The federal government’s added emphasis on enforcing wage-and-hour laws mixed with workers’ contempt for being asked to work longer hours without increased pay during the recession has turned into a dangerous cocktail for employers.
Some scary stats for you to digest:
- The number of wage-and-hour lawsuits that reached federal court increased 15% between 2011 and 2010.
- Last year, 7,008 wage-and-hour suits, many of them class actions, were filed in federal court.
- The number of lawsuits filed under federal and state wage-and-hour laws against employers has increased 32% since 2008.
- Federal courts have seen a 325% increase in these types of claims since 2001.
- In 2011, the Department of Labor (DOL) recovered $225 million in back wages for employees, up 28% from fiscal 2010.
6 top reasons for the rapid increase in wage-and-hour suits:
- Due to budget constraints brought on by the recession, more companies are forcing employees to work off the clock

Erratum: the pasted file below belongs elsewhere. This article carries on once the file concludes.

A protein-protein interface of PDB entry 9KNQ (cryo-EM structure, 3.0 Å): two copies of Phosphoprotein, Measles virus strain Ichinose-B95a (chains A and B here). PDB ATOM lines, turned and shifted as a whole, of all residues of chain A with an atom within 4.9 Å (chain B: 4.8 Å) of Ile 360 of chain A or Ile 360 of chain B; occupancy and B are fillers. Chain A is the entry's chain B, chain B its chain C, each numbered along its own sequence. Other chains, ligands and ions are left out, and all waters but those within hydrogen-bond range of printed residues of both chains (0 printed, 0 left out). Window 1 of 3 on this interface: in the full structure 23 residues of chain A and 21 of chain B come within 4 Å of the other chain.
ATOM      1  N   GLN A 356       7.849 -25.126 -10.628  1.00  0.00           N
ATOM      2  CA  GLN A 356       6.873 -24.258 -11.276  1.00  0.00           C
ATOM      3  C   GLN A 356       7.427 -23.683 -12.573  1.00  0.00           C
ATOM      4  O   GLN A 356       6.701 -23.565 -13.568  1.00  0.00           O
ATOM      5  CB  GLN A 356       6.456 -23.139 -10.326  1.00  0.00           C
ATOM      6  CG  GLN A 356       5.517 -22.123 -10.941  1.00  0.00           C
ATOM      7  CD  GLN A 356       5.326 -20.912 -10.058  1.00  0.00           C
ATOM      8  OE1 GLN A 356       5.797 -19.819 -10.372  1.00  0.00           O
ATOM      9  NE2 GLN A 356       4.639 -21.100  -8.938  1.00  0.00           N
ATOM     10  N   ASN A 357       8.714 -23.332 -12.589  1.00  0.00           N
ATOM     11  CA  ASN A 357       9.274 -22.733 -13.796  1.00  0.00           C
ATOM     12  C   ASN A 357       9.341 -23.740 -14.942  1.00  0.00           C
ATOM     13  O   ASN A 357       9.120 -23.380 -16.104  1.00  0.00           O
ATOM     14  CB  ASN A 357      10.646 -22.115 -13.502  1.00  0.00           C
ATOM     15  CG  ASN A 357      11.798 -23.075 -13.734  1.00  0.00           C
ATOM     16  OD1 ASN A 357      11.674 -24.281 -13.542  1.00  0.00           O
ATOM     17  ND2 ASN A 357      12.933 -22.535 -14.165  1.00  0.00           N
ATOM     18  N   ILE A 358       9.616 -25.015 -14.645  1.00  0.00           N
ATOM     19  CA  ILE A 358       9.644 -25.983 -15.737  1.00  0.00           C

- Employees are improperly classified as being exempt from overtime
- The proliferation of technology (i.e., smartphones and tablets) has resulted in more work encroaching on employees’ personal time
- With more people working odd hours (e.g., 10-hour days with Fridays off) it’s getting harder to monitor how much employees work per week
- More businesses are being run by people with titles like “assistant manager,” making it difficult to determine who’s actually a manager under the Fair Labor Standards Act (FLSA) — since exemption eligibility is based on duties performed and not generic job descriptions, and
- The DOL has added 300 wage-and-hour investigators the past two years, increasing its staff by 40% to 1,050, to increase FLSA enforcement efforts.